proposed that the visual representation of irregular text can be described as the combination of features in four directions. This approach is able to effectively capture the deep features of irregular text, but the strategy of scaling word images to square will severely destroy the aspect ratio of text lines, especially for long text. Shiet al.  introduced a spatial transformation network with thin-plate spline (TPS) transformation to calibrate irregular text into regular one, then recognized the calibrated text with attention-based framework. Although considerably improving the performance for irregular text recognition, it is still difficult to precisely locate the fiducial points which tightly bound the text region, especially for severely distorted text. This leads to errors in parameters estimation of the TPS transformation, and hence the deformation of scene text.
Different from the existing methods, we design a novel Recurrent Calibration Network (RCN) to calibrate irregular text in a progressive manner. The calibration process is decomposed into multiple steps and the calibration results are iteratively refined. Different steps work together to eliminate text distortion for better recognition, thus the difficulty of each step is greatly relieved and large distortion also can be effectively removed.
3 The proposed Approach
The overview of our Recurrent Calibration Network (RCN) for irregular text recognition is shown in Figure 2. The irregular text is progressively calibrated to regular one, which serves as the input of subsequent recognition network. During calibration process, the distortions are eliminated step by step and the recurrent framework maintains the same parametric capacity. Besides, the fiducial-point refinement structure transmits and refines the coordinates of fiducial points during the recurrent process. At each step, the network first predicts the coordinate offsets, then gets the updated coordinates and projects them into the original input image. After that, we can estimate the TPS parameters and sample from the original image, which effectively keeps the integrity of text. RCN is able to deal with distorted text with various orientations and shapes, including severely distorted text.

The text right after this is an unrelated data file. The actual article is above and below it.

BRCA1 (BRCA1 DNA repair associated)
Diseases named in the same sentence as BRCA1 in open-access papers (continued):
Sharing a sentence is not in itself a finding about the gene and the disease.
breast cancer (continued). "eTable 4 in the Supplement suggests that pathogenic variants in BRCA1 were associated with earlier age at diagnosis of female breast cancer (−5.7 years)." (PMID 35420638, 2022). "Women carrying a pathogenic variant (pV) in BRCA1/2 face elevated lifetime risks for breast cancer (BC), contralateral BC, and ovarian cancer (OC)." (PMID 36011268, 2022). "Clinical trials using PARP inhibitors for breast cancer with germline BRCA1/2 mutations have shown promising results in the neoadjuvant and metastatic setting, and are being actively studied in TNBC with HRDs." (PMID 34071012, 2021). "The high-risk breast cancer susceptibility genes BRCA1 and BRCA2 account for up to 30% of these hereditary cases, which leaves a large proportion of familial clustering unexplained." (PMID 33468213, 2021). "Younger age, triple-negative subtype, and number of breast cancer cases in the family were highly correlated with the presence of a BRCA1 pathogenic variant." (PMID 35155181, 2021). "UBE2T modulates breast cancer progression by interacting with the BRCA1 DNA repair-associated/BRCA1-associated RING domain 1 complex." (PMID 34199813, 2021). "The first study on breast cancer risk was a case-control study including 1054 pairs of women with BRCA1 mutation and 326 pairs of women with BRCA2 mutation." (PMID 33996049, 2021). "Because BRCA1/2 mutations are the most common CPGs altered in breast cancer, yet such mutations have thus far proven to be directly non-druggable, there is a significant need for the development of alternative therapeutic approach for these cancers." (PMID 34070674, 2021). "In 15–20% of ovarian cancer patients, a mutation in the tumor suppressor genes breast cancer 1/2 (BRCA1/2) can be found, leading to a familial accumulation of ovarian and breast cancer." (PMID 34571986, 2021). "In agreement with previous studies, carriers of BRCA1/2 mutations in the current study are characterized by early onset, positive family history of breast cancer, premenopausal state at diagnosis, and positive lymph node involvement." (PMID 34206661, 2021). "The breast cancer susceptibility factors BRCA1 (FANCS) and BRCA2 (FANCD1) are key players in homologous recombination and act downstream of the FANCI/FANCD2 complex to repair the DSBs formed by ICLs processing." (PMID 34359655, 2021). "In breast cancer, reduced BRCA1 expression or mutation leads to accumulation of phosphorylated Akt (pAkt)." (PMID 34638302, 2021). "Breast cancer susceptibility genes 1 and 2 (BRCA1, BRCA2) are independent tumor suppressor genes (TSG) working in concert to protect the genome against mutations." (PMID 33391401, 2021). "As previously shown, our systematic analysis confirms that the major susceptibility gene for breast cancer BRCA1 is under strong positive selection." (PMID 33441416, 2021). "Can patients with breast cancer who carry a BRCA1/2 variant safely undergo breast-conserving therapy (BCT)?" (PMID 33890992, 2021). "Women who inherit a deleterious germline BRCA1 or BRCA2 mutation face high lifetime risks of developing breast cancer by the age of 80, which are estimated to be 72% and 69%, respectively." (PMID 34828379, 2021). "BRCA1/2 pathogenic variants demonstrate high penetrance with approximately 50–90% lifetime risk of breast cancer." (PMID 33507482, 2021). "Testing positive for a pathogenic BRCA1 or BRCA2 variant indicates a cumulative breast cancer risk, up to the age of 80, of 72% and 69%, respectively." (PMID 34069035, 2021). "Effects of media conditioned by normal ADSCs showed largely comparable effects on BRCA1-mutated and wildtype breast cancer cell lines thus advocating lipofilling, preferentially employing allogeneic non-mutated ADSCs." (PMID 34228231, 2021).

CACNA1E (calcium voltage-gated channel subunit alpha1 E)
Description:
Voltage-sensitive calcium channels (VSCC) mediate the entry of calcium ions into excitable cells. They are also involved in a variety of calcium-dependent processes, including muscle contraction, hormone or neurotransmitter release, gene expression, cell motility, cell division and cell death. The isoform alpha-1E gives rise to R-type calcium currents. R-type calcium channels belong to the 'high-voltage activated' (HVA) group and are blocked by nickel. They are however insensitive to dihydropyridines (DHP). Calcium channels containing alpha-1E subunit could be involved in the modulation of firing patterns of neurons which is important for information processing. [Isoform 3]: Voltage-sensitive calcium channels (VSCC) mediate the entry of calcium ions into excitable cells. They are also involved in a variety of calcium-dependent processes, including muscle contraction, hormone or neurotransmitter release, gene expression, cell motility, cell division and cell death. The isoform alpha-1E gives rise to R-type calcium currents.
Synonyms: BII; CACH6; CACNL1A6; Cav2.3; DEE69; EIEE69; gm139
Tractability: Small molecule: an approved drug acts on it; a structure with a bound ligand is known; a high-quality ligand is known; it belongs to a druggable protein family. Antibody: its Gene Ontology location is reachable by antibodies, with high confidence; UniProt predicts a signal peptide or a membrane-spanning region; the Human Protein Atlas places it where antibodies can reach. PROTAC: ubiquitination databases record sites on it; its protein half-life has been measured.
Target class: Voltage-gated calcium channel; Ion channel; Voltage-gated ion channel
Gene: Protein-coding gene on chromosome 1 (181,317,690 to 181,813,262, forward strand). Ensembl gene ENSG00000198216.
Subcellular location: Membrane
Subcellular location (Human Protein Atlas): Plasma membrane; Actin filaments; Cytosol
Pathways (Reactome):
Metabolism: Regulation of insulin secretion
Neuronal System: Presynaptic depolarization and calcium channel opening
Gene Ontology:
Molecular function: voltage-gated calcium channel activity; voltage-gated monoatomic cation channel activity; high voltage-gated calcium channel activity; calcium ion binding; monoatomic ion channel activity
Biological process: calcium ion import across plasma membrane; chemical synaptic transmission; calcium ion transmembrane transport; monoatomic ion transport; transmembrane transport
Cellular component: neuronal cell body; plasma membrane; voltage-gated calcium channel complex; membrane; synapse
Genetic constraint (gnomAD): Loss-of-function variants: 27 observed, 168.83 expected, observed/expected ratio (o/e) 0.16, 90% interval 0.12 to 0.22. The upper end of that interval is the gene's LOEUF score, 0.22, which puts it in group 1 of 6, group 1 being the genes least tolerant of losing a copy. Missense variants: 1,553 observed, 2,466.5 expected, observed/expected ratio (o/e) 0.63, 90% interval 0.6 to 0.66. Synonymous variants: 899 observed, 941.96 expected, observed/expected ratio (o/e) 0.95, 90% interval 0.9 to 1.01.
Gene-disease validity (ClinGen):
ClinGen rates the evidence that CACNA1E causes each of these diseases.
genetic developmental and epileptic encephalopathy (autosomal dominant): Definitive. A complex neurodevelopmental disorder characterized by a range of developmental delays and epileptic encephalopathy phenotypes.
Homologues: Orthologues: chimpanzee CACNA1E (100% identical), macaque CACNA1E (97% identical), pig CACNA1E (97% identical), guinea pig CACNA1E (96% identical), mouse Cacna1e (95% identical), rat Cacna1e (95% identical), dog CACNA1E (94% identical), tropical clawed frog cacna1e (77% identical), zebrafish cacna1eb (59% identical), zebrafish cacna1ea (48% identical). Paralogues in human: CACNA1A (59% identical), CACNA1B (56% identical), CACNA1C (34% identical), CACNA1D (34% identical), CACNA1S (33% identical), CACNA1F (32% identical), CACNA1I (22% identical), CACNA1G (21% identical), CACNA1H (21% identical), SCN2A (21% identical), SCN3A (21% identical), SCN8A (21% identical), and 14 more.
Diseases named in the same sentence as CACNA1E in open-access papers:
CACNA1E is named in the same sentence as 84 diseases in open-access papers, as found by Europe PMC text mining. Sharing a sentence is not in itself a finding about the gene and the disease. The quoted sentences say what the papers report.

3.1 Recurrent Calibration
The spatial transformer  is a learnable module which explicitly allows spatial manipulations. This can be mathematically written as
The function is parameterized as a learnable localization network, which predicts the transform parameters from the input image. Usually, it is common to calibrate scene text with spatial transform network.
However, the single-step calibration often fails to fully remove geometrical distortions, and could lead to text content loss, making unfavorable effects on the following recognition. Therefore, we design a recurrent structure to decompose the calibration process into multiple progressive steps, which mitigates the difficulty of each step. Different steps work together to calibrate irregular text for better recognition. In each iteration, the calibrated result is further refined by feeding it into the pipeline again, forming a recurrent structure. Therefore, we can refine the calibration results iteratively under the same parametric capacity. Moreover, we note that the grid generator and the sampler in STN can be combined to be a single transform function. Denote the transformation parameters estimation as , and the spatial transformation operation as , we have the following structure:
where represent the - iteration, and is the original input image. In this way, large variations can be progressively handled to match with the succeeding recognition task.